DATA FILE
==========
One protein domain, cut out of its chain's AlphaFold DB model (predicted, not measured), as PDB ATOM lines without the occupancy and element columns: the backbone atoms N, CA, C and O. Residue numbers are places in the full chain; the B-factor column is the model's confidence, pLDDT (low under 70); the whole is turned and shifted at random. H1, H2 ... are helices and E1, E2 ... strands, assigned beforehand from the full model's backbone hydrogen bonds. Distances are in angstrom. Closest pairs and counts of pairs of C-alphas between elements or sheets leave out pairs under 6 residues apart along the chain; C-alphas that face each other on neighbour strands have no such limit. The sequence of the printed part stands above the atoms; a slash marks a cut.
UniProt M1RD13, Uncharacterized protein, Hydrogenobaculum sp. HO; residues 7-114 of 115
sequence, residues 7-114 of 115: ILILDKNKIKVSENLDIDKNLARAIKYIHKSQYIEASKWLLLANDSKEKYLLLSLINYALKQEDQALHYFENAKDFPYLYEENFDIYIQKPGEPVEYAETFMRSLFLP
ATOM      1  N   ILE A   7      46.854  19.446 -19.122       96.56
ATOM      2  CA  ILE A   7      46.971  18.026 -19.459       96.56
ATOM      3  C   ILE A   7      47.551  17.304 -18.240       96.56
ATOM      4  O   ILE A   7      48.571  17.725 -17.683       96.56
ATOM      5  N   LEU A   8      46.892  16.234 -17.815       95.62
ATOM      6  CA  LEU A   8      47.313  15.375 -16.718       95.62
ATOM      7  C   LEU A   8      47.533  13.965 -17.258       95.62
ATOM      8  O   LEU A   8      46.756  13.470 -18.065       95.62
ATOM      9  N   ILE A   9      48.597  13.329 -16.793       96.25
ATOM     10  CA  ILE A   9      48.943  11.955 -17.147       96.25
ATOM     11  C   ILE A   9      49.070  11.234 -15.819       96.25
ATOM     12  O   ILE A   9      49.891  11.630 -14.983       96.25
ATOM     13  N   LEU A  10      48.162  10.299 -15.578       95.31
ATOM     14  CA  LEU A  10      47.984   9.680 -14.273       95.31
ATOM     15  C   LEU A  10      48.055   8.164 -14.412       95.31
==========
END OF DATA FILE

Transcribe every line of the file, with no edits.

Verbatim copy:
One protein domain, cut out of its chain's AlphaFold DB model (predicted, not measured), as PDB ATOM lines without the occupancy and element columns: the backbone atoms N, CA, C and O. Residue numbers are places in the full chain; the B-factor column is the model's confidence, pLDDT (low under 70); the whole is turned and shifted at random. H1, H2 ... are helices and E1, E2 ... strands, assigned beforehand from the full model's backbone hydrogen bonds. Distances are in angstrom. Closest pairs and counts of pairs of C-alphas between elements or sheets leave out pairs under 6 residues apart along the chain; C-alphas that face each other on neighbour strands have no such limit. The sequence of the printed part stands above the atoms; a slash marks a cut.
UniProt M1RD13, Uncharacterized protein, Hydrogenobaculum sp. HO; residues 7-114 of 115
sequence, residues 7-114 of 115: ILILDKNKIKVSENLDIDKNLARAIKYIHKSQYIEASKWLLLANDSKEKYLLLSLINYALKQEDQALHYFENAKDFPYLYEENFDIYIQKPGEPVEYAETFMRSLFLP
ATOM      1  N   ILE A   7      46.854  19.446 -19.122       96.56
ATOM      2  CA  ILE A   7      46.971  18.026 -19.459       96.56
ATOM      3  C   ILE A   7      47.551  17.304 -18.240       96.56
ATOM      4  O   ILE A   7      48.571  17.725 -17.683       96.56
ATOM      5  N   LEU A   8      46.892  16.234 -17.815       95.62
ATOM      6  CA  LEU A   8      47.313  15.375 -16.718       95.62
ATOM      7  C   LEU A   8      47.533  13.965 -17.258       95.62
ATOM      8  O   LEU A   8      46.756  13.470 -18.065       95.62
ATOM      9  N   ILE A   9      48.597  13.329 -16.793       96.25
ATOM     10  CA  ILE A   9      48.943  11.955 -17.147       96.25
ATOM     11  C   ILE A   9      49.070  11.234 -15.819       96.25
ATOM     12  O   ILE A   9      49.891  11.630 -14.983       96.25
ATOM     13  N   LEU A  10      48.162  10.299 -15.578       95.31
ATOM     14  CA  LEU A  10      47.984   9.680 -14.273       95.31
ATOM     15  C   LEU A  10      48.055   8.164 -14.412       95.31